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Date of Award


Document Type


Degree Name

Master of Arts (M.A.)


Political Science


The California of today is a union of complexities. It is a geographic giant composed of startling climatic and topographic variations. It is an economic elasticity satisfying the differing demands of agriculture, industry,and commerce. It is a social syncretism uniting a vast assortment of living patterns. With all of these diversities, California is a single, sovereign state.

Within the state, however, there are two obvious sections: Northern and Southern California.1 They are separated, theoretically, by the Tehachapi mountain range, which runs east and west, on a line with the city of Santa Barbara. So pronounced is this sectionalism that Carey McWilliams said of it, "While other states have an east-west or a north-south division, in no state in the Union is the schism as sharp as in California."2 Even more forceful is the comment by John Gunther, "California is . . . two states; the dividing line is the Tehachapi . . . ."3

The distinction between Northern and Southern California, although it is more highly developed, is not the only manifestation of sectionalism within the state. Other geographic areas have also developed varying degrees of sectionalism. The subsequent rivalry of two or more localities has frequently intensified to become a movement to divide California. William Henry Ellison,6 in his monograph "The Movement for State Division in California, 1849-1860," presents a thorough study of this problem during the first decade of California's statehood. It is the purpose of this study to record the proposals for political division form 1860-1952.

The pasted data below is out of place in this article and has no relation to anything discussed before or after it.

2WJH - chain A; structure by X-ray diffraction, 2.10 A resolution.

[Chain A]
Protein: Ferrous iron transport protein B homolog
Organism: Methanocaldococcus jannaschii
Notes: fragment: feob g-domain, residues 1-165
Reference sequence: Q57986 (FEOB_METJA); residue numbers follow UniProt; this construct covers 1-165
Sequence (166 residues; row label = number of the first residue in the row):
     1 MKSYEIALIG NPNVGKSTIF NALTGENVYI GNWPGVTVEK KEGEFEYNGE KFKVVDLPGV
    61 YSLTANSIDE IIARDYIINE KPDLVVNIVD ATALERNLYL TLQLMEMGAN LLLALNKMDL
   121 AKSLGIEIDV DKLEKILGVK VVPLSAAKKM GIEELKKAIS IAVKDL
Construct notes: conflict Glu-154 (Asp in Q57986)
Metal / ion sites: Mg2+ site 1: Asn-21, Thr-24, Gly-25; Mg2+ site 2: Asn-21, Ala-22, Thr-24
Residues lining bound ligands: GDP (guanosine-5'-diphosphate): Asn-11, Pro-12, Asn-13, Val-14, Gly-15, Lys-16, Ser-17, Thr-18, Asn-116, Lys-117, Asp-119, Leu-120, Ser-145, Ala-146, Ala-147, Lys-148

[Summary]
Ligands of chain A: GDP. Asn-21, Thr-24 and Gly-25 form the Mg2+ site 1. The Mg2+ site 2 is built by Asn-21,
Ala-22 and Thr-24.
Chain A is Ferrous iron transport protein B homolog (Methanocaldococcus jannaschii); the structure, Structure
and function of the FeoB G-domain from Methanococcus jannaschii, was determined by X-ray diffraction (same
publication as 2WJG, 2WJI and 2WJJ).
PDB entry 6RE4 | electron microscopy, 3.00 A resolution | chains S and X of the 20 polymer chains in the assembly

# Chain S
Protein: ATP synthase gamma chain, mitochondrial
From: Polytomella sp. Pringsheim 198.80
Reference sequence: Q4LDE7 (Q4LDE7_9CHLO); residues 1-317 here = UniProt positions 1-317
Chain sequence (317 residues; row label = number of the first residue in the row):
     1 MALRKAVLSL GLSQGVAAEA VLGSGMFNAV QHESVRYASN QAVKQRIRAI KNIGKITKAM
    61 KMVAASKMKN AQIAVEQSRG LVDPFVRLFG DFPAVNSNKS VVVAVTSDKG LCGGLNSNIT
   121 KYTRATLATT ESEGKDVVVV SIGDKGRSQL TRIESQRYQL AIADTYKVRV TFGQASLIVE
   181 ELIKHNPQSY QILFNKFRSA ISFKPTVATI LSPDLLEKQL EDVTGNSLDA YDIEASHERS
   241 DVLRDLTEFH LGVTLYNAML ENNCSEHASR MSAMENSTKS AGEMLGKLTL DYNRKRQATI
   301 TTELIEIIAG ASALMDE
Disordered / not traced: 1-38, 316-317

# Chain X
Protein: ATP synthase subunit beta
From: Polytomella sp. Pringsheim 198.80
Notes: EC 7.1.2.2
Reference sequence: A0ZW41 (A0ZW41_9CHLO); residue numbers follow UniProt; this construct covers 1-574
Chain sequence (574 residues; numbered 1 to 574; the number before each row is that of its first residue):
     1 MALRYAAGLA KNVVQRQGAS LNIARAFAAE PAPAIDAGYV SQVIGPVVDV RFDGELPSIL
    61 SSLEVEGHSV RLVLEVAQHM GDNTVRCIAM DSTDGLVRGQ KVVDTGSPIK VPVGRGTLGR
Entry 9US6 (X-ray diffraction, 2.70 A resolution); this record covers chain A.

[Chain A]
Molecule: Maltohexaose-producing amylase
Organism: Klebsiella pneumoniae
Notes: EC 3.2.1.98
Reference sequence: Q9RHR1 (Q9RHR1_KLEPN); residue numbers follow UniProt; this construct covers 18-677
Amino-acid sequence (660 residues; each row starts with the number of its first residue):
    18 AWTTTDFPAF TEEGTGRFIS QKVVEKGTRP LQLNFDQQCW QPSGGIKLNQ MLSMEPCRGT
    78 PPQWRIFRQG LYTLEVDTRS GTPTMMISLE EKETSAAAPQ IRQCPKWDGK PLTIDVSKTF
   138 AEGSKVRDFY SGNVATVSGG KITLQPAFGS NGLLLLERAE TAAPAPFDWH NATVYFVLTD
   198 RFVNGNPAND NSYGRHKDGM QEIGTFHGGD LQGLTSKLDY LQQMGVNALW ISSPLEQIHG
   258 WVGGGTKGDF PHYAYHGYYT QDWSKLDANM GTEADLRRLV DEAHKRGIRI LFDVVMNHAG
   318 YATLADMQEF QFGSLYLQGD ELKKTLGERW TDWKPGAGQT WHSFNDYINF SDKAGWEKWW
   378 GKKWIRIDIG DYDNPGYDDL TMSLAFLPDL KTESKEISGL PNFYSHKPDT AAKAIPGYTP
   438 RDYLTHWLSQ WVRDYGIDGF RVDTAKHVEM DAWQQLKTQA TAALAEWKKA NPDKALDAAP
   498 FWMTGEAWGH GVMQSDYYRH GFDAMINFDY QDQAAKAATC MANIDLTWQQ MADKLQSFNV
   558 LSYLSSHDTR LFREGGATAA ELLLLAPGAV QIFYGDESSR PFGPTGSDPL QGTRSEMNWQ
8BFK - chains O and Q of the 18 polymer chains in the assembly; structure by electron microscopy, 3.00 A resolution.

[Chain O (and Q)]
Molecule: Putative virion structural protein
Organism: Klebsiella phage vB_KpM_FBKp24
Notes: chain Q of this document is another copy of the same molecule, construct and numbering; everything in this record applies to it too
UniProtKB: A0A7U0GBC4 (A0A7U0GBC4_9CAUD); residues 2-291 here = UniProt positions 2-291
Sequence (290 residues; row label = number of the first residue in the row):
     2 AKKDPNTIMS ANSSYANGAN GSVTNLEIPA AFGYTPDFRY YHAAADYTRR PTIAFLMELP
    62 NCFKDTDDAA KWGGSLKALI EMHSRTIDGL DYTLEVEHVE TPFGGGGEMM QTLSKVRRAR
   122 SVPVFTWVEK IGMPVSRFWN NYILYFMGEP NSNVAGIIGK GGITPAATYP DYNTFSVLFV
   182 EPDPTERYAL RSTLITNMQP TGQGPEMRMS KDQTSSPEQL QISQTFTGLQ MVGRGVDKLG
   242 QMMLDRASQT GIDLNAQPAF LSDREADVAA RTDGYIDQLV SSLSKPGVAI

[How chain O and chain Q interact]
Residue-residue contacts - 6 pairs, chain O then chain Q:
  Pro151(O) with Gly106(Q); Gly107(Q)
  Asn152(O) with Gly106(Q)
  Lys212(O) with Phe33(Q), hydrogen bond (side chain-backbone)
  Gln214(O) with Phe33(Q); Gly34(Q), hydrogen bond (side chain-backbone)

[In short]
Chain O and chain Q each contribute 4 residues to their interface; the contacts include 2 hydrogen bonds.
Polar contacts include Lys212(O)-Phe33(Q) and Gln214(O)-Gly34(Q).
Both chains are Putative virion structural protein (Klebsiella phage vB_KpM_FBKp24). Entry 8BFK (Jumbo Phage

To understand the division attempts after 1860, it is appropriate to summarize the agitations prior to this period.





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